I know, I know--everyone's making bentos nowadays. I hate it because it's trendy, but it's just so. . . cute, competitive, tasty, appealing. . . oh, drat. The one pictured here is not at all in the right kind of container, but it was a good first attempt with what I had. From the top right, in the red silicone cup is a blue-dyed pig-shaped hard-boiled egg (note that right after I took this picture I realized I'd forgotten to add the salmon--four chunks of dry-smoked salmon were then nestled in the red cup around and under the pig), then a light Bonne Bell cheese, then a Gala apple, cored, dipped in lemon juice and li hing mui powder, with pecan pralines sitting in its center, then white chocolate-covered apricots, then a grano, tomato, corn, and herb salad, then another light Bonne Bell. Robert liked it, but the people at work thought the pig was weird. To me, that's the highest compliment!
While eating dinner up on our deck one night, we saw--and heard--a hawk above us. He settled on the large (now unused) smokestack of the Tremont Piano Factory, behind us, and sat there for about half an hour while another, smaller hawk flew in swoops around him and called out. We're not huge birdwatching people, but it was pretty neat. You can see (if you look closely) that he's about the height of eight or nine bricks and mortar--not small, in other words. He hasn't come back, that we've seen, but we're on the lookout.
With Suzi, Sarah, and John we went to Henry's Root Beer in Taunton (acceptable but not fabulous food, excellent root beer--very vanilla-y, not very fizzy, but delicious) and then to Jurassic Mini Golf near there. The dinosaurs (and the frog Suzi scooped up as the unlit course rapidly got too dark, buggy, and froggy to play) made it a great atmosphere, but it was really the course itself--the patches of rough, the numerous water hazards, and the odd bumps and rolls more like a black ski slope than a typical mini golf course--that made it so much fun.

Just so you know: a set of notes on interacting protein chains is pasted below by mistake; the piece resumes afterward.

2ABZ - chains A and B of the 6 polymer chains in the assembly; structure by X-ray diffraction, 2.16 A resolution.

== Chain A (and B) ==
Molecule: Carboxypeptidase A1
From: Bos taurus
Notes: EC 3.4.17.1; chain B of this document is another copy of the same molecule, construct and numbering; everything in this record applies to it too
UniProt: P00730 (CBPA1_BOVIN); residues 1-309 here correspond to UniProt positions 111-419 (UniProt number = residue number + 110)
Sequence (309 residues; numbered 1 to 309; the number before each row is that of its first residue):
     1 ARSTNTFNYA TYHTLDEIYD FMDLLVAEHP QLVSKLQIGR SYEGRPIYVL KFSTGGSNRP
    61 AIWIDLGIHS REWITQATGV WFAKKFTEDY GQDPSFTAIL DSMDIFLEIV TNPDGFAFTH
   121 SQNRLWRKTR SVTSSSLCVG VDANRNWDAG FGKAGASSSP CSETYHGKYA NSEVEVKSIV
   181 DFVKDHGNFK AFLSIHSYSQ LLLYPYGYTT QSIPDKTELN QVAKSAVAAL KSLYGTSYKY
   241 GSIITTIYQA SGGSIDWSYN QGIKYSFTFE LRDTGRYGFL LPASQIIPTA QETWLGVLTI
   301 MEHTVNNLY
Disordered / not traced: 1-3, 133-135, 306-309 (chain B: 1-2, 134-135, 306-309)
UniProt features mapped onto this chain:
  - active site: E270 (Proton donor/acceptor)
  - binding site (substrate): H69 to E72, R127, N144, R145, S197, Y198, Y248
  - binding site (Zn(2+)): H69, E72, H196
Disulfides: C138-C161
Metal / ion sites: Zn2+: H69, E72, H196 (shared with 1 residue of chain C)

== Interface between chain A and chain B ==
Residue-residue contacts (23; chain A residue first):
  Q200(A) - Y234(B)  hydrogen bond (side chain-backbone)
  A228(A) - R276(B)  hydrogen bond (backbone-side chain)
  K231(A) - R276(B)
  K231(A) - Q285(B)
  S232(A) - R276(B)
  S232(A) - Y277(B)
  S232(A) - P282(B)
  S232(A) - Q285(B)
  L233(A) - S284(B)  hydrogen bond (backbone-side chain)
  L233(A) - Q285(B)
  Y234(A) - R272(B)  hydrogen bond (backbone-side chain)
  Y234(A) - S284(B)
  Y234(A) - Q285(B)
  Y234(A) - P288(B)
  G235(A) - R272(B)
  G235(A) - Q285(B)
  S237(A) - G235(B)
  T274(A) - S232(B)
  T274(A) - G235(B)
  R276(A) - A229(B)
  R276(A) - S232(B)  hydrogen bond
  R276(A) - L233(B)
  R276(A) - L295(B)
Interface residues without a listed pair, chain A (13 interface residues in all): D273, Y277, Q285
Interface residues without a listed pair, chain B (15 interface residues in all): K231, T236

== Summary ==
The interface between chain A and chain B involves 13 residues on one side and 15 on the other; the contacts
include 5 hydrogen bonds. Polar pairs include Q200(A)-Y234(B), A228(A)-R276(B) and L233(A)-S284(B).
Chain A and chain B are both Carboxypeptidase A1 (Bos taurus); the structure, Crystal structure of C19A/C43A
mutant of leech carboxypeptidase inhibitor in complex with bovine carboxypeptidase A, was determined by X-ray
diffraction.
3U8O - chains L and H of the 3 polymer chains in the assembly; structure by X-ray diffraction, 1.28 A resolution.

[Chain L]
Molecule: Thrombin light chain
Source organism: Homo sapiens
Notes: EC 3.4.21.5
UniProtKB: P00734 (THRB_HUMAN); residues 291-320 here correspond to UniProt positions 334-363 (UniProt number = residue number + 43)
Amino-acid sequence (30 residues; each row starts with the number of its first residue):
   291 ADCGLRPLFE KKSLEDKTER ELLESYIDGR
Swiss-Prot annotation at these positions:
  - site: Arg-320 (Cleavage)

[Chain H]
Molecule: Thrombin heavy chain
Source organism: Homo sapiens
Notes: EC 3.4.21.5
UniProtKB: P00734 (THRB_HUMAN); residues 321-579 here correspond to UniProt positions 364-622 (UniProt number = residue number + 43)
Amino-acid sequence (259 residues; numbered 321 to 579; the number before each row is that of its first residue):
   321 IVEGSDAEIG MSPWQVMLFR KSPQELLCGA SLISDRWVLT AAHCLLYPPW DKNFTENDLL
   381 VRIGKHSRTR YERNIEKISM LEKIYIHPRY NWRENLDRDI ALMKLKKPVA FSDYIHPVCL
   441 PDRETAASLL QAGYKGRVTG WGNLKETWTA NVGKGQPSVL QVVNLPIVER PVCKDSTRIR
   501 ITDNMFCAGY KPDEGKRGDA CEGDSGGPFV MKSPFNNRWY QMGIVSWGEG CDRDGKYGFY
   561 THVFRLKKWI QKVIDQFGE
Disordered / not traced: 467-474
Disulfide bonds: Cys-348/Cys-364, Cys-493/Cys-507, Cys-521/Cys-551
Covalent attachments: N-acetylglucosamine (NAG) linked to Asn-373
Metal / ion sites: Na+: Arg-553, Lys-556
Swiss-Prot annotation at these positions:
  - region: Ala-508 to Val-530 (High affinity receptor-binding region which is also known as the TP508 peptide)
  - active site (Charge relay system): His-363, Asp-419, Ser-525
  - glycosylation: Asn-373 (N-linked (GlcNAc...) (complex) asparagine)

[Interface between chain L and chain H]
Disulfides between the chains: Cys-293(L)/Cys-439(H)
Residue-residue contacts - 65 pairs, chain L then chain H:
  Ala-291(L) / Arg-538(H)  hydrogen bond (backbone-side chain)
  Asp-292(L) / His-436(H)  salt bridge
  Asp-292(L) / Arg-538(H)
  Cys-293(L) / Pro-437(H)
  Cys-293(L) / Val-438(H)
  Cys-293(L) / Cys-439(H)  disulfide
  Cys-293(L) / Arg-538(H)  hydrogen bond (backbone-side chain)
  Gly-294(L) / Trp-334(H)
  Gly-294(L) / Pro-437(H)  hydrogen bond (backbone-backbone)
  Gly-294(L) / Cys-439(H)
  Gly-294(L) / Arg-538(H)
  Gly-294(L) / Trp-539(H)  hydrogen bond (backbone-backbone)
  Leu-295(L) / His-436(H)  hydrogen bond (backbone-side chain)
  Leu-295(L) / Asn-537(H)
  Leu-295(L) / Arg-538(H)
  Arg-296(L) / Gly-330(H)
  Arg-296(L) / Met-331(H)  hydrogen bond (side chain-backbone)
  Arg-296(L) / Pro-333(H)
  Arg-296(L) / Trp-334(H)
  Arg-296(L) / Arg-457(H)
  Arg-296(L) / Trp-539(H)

Yes, it was quite the month for J.K. fans, as everyone who hasn't been living inside a breadbox must know by now. We saw Movie #5 with Jef, Jin Yoon, and Bob in Boston the Friday it came out (after sushi, of course!) and then we met Cori in NY the Friday Book #7 was coming out. We wandered through the Scholastic store on Broadway and the Barnes & Noble at Union Square (I think we're standing under a Whomping Willow) before leaving Cori to have dinner with friends in the city. Robert and I headed back into Queens to have an excellent all-you-can-eat Szechuan hot pot meal (which included shao lung bao and other dumplings on the side, as well as an elaborate make-your-own-sauce bar) on 40th Road off of Main Street, Flushing. By 9:05 we were on line at the Bay Terrace Barnes & Noble for our own copy of the book. We had a great spot on line--just five or so people behind us had to stand outside the store on the sidewalk all night, while we got to sit on the floor inside. Ah, carpet--and all the books you could read in three hours. We got #7 a few minutes after midnight, though Robert had already read the first quarter or so of the book on his laptop before. I was busily reading the new Joyce Carol Oates while I waited, and trying not to acknowledge the Bronx Science kids (all recent college graduates, but looking to us as though they were fifteen years old, max.) behind us. (Aren't you supposed to be good at recognizing 18 to 22-year-olds?" Robert asked. Apparently not.)
I can't advise you strongly enough to order a batch of heirloom tomato plants from Verrill Farms next year. They're pretty cheap ($3 a plant this year), there's a huge selection, the plants are healthy and sturdy when you pick them up in mid-to-late May, and boy, are they yielding good fruit! We've had a few cherry tomatoes and one big one before now, but just this morning I picked ten ounces of assorted cherry tomatoes. They're truly as sweet as candy, and we can look forward to harvesting more throughout the rest of the summer, I'm sure.
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Created: 7/24/07. Last Modified: 7/24/07.